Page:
Now Weiss has changed his mind. He’s decided that if he leaves Julie alone, the Shadowman will find her eventually anyway. The only way he can ensure her safety is to find her, use her to flush the Shadowman out, and eliminate him (by whatever means necessary).

Weiss is an old cop. A smart old cop; an intuitive old cop. But he’s not a killing machine like the Shadowman. He could use a back-up man, someone like Bishop. But Bishop’s not around anymore.

So Weiss goes on his own, tracing Julie Wyant’s path across the American southwest, learning her story, bit by bit. Watching his back, knowing the Shadowman is there somewhere, watching. Waiting.

The tension of the story is relieved by a seriocomic subplot involving the unnamed narrator, a young man working as a sort of intern in the agency. This plot thread is a romance, and—wonder of wonders—it has a Christian element. Hopeful Christian authors should read this book just to see how a real storyteller handles spiritual matters.

I loved this book. I can’t praise it highly enough. As I read it I couldn’t avoid the feeling that I was reading a novel that could be a turning point in the history of the detective story, just as the works of Conan Doyle, Dorothy Sayers and Raymond Chandler were. (That’s not saying it will have such an effect. That will only happen if the book gets the readership it deserves.) In my view, Klavan has taken the detective story to a whole new level of character depiction and spiritual exploration. This is more than a story about crime. It’s about love and hate and loneliness and longing. It’s about the deepest needs of the human soul—good and bad.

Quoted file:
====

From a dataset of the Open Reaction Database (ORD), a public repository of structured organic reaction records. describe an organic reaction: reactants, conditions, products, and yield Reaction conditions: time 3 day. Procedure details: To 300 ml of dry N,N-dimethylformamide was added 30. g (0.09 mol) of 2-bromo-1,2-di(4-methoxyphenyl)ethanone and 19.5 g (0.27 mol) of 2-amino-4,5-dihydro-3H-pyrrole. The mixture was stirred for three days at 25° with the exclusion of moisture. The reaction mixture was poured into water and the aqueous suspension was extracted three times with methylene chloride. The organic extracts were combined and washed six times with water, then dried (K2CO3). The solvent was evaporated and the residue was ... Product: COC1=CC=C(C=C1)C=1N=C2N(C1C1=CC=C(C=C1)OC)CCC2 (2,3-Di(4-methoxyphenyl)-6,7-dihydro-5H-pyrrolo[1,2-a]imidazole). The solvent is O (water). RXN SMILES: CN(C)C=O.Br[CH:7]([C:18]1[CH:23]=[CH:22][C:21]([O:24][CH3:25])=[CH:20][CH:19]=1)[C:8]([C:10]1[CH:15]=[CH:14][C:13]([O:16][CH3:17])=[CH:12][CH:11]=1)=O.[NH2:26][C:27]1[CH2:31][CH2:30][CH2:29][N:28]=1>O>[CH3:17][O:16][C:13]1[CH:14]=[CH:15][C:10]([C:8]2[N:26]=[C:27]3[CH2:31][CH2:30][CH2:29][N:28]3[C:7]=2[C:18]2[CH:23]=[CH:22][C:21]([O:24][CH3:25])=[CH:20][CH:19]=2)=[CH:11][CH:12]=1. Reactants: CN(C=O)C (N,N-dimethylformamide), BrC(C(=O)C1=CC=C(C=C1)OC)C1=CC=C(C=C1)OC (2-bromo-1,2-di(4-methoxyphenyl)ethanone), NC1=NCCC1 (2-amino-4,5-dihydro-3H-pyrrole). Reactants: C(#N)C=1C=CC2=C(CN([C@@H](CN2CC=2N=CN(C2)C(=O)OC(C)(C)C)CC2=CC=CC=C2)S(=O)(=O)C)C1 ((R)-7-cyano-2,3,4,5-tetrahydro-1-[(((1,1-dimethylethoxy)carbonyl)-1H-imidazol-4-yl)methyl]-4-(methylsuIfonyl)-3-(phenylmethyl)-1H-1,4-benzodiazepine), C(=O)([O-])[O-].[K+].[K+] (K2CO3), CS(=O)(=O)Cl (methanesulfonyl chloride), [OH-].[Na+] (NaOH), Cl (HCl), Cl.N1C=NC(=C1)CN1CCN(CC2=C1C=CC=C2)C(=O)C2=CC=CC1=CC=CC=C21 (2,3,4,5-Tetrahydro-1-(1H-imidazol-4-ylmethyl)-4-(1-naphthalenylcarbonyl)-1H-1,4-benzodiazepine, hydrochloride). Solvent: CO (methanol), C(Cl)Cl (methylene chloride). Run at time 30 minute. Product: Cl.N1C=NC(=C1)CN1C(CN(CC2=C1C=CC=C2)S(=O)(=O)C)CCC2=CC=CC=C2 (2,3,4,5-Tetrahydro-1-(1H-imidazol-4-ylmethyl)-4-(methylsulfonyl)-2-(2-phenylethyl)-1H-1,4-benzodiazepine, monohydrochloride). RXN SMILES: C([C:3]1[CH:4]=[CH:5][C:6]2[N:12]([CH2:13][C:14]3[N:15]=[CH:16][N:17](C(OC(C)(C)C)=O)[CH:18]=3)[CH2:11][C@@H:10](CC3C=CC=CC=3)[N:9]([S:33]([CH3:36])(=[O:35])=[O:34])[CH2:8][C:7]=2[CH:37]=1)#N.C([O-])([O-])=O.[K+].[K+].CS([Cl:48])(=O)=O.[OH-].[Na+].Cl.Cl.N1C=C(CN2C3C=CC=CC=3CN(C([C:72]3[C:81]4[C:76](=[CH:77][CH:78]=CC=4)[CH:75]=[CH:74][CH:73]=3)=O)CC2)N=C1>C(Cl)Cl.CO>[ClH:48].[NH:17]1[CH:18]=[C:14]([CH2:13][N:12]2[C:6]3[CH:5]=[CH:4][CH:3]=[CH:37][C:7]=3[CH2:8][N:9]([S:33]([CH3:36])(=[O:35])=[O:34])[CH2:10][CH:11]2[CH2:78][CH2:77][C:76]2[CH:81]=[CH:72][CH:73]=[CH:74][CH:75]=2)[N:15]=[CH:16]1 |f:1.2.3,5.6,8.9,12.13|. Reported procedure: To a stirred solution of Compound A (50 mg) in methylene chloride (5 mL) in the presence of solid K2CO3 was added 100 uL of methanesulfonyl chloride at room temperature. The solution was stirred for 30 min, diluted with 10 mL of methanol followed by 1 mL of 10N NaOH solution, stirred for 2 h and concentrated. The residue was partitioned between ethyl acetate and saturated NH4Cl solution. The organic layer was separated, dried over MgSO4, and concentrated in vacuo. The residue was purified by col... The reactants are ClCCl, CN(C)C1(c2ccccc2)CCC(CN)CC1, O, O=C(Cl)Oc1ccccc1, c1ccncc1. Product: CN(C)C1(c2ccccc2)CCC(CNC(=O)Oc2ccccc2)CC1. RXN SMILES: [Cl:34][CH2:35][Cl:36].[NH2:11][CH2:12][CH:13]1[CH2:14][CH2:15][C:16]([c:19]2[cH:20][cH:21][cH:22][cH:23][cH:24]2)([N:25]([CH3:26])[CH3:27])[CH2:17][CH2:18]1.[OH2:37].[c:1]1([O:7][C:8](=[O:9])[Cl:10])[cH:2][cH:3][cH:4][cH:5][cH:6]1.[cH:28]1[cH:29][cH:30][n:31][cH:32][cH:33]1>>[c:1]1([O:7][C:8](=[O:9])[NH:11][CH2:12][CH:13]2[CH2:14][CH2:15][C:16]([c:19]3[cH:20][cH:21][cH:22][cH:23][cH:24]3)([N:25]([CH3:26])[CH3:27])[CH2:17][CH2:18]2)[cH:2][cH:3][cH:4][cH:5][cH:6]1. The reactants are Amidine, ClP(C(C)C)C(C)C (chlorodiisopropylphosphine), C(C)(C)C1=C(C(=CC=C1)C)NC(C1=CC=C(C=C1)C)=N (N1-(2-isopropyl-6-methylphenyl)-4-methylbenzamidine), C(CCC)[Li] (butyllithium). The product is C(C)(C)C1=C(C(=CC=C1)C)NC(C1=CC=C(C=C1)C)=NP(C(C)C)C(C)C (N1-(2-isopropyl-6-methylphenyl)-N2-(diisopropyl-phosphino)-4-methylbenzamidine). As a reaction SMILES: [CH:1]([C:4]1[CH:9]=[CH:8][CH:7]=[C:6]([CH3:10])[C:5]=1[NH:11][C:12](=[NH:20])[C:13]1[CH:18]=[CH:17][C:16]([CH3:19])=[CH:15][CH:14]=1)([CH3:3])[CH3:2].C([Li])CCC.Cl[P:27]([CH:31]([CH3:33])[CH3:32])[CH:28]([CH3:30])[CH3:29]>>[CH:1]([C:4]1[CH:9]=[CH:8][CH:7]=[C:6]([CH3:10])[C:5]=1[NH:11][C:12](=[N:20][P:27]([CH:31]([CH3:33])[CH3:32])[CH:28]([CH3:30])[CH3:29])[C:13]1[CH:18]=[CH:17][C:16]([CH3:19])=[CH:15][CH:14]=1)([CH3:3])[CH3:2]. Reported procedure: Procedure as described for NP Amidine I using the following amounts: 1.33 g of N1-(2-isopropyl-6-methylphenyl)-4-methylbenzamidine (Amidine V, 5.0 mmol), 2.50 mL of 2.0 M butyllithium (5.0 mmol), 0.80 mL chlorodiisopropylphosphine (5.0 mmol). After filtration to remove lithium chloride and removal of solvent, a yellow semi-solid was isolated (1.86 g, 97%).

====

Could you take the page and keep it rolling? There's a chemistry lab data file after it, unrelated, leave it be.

Not for children. Cautions are in order for language, violence and disturbing subject matter.

Just like real life.

Hans Christian Andersen: Unsuitable for children?

I was chatting with a friend online last night, and the subject of favorite fairy tales came up. For some reason I forgot to mention “The Ugly Duckling” by Hans Christian Andersen. Somebody (I forget who) wrote a book a long time ago, saying that our favorite fairy tales reveal a lot about our basic desires and strategies for life. Girls who like “Little Red Riding Hood,” for instance, seem to always own a red coat, and have a tendency to get into relationships with big bad wolves.

“The Ugly Duckling” is actually a pretty uncharacteristic story for Andersen. It has a happy ending, and he didn’t write those often. Sorry to drop a spoiler on you here, but if you only know “The Little Mermaid” from the Disney movie, the original version doesn’t end the same way at all. Not at all

An excerpt (not the conclusion of the story):

The little mermaid could not help thinking of her first rising out of the sea… and she joined in the dance, poised herself in the air as a swallow when he pursues his prey, and all present cheered her with wonder. She had never danced so elegantly before. Her tender feet felt as if cut with sharp knives, but she cared not for it; a sharper pang had pierced through her heart. She knew this was the last evening she should ever see the prince, for whom she had forsaken her kindred and her home; she had given up her beautiful voice, and suffered unheard-of pain daily for him, while he knew nothing of it. This was the last evening that she would breathe the same air with him, or gaze on the starry sky and the deep sea; an eternal night, without a thought or dream, awaited her; she had no soul and now she could never win one….